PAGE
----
Board Extends Micro-Unit Union Organizing One Step Further

The National Labor Relations Board ("NLRB" or the "Board") continues to expand the impact of its controversial 2011 decision in Specialty Healthcare, which paved the way for labor unions to organize employees in so-called "micro units."  In DPI Secuprint, Inc., 362 NLRB No. 172 (Aug. 20, 2015), the Board determined that a union can organize a group of workers while excluding some of the targeted group's co-workers who are part of a single, functionally-integrated production process.  As a result, employees may be disenfranchised from participating in a collective bargaining process that could potentially result in changes to their terms and conditions of employment or even a labor disruption that could effectively put them out of work.

In DPI Secuprint, a commercial printer challenged an acting regional director's decision approving a bargaining unit that included hourly pre-press, digital press, offset bindery, digital bindery, and shipping and receiving employees, arguing that hourly offset-press employees must also be included in the union's petitioned-for unit.

The employer argued that the offset-press employees share an overwhelming community of interest with the petitioned-for workers and that excluding them would result in a fractured unit. The employer explained that the offset-press employees are an integral part of the employer's functionally-integrated workflow who have extensive work-related contact with the petitioned-for employees, and that the excluded and petitioned-for employees share common supervision, common benefits, common personnel policies, and similar pay rates. The employer also argued that the traditional lithographic-unit presumption favored including the offset-press employees in the unit.

The Board, while acknowledging that the offset-press employees share the above community-of-interest factors with the petitioned-for unit, including common supervision and functional integration, rejected the assertion that the excluded employees share an overwhelming community of interest.  In support of this conclusion, the Board noted that the offset-press employees work in a separate department, that their work requires more training, that they work longer shifts and different hours, and that while functionally integrated with the rest of the printing operation, offset-press employees are the only workers who operate the offset printing presses.

This decision stretches the limits of Specialty Healthcare and further increases the difficulty for employers seeking to combat fractured bargaining units. Notably, in this decision, the Board found that Specialty Healthcare means a petitioned-for unit can exclude a functionally-integrated department of employees from the unit and still be found appropriate, even where the excluded employees work in the same space and form part of the same workflow as unit employees.  The Board likewise stated that regular contact and interaction among included and excluded employees, even production-related contact, is insufficient to show an overwhelming community of interest in the absence of extensive two-way interchange.

The Board's ruling also appears to eschew the requirement that petitioned-for employees be readily identifiable as a group. The Board claims this requirement only means that the description of the unit must adequately specify the group of employees the petitioner seeks to include.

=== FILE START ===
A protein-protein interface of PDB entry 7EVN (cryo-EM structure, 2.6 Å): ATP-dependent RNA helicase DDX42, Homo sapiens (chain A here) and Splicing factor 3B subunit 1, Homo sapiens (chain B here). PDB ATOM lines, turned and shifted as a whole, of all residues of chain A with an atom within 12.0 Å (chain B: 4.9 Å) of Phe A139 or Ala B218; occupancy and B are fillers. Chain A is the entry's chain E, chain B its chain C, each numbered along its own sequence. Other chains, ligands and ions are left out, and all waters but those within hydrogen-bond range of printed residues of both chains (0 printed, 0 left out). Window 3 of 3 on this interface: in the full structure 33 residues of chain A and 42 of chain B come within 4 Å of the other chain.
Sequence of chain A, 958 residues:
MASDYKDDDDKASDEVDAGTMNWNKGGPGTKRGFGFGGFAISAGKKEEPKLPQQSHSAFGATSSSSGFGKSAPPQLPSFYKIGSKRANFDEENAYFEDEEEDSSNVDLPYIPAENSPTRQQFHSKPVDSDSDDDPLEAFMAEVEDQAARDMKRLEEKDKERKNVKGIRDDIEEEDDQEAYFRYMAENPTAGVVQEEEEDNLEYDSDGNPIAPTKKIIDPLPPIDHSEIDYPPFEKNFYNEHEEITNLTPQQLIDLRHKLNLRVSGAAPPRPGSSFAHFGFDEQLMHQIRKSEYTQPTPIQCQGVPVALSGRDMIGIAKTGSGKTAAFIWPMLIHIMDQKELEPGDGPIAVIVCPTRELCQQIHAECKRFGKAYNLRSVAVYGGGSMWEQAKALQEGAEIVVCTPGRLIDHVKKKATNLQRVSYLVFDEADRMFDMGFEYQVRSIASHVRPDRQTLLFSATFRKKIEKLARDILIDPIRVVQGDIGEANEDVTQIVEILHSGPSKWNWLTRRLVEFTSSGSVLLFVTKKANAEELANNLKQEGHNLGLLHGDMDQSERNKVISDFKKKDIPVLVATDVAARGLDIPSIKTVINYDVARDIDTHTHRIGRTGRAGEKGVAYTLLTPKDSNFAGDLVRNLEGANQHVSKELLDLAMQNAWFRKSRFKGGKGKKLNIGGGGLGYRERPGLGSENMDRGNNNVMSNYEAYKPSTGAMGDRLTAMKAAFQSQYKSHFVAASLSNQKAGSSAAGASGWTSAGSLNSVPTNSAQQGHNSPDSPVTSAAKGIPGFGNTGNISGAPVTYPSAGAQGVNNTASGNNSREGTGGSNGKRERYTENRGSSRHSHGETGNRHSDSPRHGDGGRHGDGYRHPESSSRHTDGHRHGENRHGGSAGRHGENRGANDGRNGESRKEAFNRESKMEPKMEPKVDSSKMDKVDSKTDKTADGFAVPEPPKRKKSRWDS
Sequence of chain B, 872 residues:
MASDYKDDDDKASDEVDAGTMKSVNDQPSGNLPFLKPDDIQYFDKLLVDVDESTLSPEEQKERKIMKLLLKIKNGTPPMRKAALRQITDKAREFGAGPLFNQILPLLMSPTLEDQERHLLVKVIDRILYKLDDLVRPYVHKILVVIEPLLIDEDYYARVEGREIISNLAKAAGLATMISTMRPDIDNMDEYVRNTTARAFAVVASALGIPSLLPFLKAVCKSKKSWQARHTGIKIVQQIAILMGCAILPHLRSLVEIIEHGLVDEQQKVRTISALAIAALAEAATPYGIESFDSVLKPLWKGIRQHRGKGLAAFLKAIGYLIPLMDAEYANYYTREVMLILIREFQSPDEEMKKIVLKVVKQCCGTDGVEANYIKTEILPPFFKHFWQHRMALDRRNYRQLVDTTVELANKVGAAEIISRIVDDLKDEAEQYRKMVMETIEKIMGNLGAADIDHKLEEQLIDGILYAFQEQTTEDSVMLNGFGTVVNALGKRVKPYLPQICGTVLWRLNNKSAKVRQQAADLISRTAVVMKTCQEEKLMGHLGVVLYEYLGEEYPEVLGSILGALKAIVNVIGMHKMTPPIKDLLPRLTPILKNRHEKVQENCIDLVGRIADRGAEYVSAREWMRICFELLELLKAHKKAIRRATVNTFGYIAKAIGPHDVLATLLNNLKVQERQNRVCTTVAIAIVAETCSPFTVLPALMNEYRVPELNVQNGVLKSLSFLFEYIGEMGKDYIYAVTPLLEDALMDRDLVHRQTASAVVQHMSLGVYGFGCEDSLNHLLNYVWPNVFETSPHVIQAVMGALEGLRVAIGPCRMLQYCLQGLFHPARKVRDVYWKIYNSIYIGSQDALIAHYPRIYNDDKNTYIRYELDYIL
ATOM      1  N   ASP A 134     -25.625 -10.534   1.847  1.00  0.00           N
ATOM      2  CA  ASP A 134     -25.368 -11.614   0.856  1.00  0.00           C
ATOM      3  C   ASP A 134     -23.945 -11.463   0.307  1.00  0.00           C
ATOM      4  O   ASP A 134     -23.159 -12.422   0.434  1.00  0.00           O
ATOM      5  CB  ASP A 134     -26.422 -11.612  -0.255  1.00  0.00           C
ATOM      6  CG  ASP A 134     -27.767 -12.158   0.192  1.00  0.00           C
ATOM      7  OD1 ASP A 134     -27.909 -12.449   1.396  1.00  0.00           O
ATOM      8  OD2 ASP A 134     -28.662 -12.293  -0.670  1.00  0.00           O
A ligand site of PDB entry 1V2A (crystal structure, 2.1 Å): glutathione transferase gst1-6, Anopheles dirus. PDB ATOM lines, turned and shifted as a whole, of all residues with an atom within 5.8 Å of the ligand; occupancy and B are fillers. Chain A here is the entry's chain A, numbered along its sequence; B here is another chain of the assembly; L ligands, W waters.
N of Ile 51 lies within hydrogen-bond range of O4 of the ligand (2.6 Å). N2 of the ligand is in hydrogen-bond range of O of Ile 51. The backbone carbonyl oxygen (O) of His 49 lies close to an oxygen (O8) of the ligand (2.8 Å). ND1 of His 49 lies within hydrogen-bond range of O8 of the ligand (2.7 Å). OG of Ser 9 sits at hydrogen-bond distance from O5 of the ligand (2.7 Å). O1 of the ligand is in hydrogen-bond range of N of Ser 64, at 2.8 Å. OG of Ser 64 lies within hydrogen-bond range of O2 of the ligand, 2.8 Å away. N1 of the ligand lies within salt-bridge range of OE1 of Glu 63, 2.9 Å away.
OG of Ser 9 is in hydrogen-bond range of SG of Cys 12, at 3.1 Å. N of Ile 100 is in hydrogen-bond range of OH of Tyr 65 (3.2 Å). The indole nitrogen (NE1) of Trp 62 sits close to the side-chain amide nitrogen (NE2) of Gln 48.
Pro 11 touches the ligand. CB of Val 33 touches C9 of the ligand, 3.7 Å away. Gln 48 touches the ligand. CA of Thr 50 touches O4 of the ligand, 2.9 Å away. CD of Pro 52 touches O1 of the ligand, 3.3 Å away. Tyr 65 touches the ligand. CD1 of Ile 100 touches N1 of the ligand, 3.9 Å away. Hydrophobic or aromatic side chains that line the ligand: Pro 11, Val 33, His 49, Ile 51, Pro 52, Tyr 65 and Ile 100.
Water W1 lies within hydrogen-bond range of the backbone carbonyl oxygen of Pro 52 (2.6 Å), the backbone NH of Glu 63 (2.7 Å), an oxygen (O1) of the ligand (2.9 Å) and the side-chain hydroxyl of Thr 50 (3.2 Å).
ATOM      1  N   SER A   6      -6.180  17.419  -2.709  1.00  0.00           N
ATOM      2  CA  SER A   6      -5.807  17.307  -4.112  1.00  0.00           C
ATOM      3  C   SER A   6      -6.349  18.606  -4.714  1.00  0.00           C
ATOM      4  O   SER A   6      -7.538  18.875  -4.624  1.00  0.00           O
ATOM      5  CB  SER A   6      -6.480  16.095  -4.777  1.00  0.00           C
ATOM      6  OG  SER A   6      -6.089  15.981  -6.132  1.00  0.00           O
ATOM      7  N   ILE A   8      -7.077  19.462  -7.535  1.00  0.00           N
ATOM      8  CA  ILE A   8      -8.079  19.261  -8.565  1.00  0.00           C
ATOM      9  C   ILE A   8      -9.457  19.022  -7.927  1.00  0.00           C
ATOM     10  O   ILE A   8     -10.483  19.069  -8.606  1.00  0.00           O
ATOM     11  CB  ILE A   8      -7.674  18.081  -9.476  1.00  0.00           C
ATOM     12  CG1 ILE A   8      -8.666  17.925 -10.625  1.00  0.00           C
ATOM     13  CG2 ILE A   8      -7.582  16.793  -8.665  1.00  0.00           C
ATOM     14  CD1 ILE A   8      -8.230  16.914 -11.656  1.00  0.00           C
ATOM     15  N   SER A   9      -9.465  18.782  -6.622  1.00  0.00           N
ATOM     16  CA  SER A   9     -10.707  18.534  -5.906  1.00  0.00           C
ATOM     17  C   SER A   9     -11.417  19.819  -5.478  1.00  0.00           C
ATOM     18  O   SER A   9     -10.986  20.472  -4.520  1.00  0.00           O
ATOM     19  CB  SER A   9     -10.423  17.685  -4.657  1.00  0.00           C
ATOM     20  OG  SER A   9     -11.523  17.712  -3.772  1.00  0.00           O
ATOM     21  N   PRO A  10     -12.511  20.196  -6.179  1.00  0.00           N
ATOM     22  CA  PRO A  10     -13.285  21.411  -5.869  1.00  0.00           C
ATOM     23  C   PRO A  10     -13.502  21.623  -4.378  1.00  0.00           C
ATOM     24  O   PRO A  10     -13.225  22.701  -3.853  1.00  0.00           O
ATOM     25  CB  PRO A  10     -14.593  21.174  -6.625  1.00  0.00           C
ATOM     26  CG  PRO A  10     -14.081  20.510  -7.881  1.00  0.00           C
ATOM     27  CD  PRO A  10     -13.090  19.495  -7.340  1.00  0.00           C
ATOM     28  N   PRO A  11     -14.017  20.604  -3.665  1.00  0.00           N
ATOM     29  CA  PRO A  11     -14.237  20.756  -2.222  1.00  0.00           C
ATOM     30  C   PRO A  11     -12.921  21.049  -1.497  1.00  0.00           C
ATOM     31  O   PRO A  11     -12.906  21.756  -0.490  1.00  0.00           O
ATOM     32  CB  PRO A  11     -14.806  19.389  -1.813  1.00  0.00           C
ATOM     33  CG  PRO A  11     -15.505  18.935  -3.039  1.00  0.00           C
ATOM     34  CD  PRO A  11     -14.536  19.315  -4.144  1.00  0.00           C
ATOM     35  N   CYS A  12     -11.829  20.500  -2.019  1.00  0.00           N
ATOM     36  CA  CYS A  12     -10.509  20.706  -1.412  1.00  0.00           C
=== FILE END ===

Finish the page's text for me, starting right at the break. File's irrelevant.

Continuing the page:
Member Johnson vehemently disagreed with this notion, pointing out that the proposed unit conforms to nothing except the union's organizing efforts, as the employer has drawn no departmental lines whatsoever around the proposed collection of employees, a unit that is an arbitrary amalgamation of all but one department.  Member Johnson wrote: "[The unit] is not an identifiable group. Not even close. It is a list of four departments gathered by the petitioner." (emphasis in original)

The Board also did little to square this result with its 2011 decision in Odwalla, where the Board found that the proposed unit was inappropriate because it did not track any lines drawn by the employer and did not aggregate employees on classification grounds or along departmental lines. While the same appears to be true here, the Board dismissed that notion, claiming there are logical reasons for excluding the offset-press employees. Following this decision, it appears that only in the rarest of circumstances is an employer likely to succeed in arguing that a unit is fractured per the rationale of Odwalla.

Member Johnson's dissent highlights why this case is important to the micro-unit analysis—in noting that Specialty Healthcare destabilizes labor relations and encourages fractured units, he points out that this decision makes clear that Specialty Healthcare "introduced an approach to unit determination that permits easy rationalization of any desired result."  The full impact of the DPI Secuprint decision remains to be seen as the Board takes up future cases involving allegedly fractured units; however, employers should expect even greater challenges in their efforts to combat unionization efforts as a result of the NLRB's further expansion of the micro-unit analysis.

Information contained in this publication is intended for informational purposes only and does not constitute legal advice or opinion, nor is it a substitute for the professional judgment of an attorney.